Polycyclic Aromatic Hydrocarbons in Selected Foods - April 1, 2018 to March 31, 2019
Polycyclic aromatic hydrocarbons (PAHs) are products of the incomplete combustion of materials such as coal, oil, gas, wood and charbroiled meat. They are a common airborne pollutant and often contaminate crops. PAHs can also form in food during thermal processing. This survey analyses the 4 most toxic PAHs, including: benzo[a]pyrene, which has been classified as “carcinogenic to humans" by the International Agency for Research on Cancer (IARC), as well as benzo[a]anthracene, benzo[b]fluoranthene and chrysene, which have been classified as “possibly carcinogenic to humans" by the IARC.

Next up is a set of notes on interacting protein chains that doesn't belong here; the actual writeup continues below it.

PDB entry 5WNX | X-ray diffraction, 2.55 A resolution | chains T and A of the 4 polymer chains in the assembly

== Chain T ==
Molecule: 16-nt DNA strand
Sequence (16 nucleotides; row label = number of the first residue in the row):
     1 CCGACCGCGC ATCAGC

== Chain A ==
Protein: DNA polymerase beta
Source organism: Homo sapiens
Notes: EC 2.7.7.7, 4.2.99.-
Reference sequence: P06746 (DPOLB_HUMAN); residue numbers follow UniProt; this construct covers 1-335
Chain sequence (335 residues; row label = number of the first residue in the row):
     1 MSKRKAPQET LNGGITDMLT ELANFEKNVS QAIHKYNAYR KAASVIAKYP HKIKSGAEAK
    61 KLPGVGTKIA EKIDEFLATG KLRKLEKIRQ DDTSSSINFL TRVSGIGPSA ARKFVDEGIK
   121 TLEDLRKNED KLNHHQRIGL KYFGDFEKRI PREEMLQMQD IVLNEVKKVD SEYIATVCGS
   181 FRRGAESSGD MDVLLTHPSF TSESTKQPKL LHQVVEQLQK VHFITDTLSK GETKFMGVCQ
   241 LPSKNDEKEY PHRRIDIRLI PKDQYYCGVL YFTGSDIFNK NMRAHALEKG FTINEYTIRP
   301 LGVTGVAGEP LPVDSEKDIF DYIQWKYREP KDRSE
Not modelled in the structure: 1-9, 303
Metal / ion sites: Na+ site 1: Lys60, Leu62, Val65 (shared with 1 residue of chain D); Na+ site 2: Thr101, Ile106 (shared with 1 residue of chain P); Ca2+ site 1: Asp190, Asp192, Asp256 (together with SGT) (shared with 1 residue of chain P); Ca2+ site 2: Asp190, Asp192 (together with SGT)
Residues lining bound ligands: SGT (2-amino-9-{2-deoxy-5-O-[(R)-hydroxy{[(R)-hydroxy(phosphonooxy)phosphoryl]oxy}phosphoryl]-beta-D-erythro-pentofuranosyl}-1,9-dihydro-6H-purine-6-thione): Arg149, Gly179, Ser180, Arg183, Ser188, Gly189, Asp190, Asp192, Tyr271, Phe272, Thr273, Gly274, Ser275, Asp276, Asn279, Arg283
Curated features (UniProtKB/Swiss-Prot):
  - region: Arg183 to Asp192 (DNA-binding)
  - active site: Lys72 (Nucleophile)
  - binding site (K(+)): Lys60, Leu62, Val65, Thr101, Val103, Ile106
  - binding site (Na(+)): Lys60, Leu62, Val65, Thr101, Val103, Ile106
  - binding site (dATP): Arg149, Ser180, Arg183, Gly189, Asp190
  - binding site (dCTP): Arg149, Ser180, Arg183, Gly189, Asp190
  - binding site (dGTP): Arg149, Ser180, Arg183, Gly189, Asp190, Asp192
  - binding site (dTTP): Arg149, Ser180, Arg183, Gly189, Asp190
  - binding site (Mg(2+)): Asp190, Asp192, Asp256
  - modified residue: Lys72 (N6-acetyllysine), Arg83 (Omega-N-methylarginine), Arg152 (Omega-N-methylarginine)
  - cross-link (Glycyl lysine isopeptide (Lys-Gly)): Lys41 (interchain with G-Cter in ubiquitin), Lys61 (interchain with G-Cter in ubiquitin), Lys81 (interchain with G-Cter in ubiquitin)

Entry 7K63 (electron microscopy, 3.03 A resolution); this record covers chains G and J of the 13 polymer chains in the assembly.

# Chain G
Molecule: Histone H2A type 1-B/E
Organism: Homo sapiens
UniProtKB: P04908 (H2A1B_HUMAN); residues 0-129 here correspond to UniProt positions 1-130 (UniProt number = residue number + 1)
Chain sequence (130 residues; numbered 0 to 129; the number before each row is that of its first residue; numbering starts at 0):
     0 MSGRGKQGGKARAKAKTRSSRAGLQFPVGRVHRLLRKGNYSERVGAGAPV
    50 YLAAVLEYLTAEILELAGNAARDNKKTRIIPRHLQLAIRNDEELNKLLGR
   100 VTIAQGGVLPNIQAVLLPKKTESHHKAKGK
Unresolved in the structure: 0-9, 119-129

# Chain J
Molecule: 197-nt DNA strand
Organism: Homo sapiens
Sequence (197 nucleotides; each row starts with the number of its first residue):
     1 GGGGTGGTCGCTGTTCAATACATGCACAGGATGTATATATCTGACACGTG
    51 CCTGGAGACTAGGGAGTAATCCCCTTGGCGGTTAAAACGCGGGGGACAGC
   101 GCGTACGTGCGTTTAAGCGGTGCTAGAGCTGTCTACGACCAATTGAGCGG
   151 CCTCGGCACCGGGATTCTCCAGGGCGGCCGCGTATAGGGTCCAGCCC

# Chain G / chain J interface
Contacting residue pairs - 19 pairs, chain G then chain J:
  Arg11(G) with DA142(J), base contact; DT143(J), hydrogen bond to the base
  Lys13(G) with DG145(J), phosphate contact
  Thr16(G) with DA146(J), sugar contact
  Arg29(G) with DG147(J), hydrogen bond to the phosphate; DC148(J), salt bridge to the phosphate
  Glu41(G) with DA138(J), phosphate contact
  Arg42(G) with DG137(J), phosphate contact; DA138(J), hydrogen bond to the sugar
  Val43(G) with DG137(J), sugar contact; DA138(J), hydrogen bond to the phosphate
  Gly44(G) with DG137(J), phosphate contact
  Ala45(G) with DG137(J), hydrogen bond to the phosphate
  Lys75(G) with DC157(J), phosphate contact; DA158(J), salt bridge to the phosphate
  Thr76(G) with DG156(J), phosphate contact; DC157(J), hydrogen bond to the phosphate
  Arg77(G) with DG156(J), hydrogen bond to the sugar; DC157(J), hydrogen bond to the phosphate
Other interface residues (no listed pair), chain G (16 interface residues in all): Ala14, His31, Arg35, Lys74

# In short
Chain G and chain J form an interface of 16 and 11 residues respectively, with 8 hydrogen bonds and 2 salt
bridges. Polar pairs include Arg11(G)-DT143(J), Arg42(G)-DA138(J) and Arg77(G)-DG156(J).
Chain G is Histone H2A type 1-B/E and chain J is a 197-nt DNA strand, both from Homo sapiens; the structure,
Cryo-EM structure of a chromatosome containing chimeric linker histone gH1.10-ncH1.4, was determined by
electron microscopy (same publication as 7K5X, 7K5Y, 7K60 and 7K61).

This targeted survey generated baseline surveillance data on the occurrence of PAHs in domestic and imported products on the Canadian market. The CFIA sampled and analyzed 287 products, including 142 baked goods, 78 oils and 67 roasted vegetable products. PAHs were detected in 46% of samples tested, with total PAH levels ranging from 0.001 ppb to 9.17 ppb TEQ (Toxic Equivalency).
- Publisher - Current Organization Name: Canadian Food Inspection Agency
- Contributor: Science
- Licence: Open Government Licence - Canada
Data and Resources
Polycyclic Aromatic Hydrocarbons in Selected Foods - April 1, 2018 to March 31, 2019CSVEnglish French dataset CSV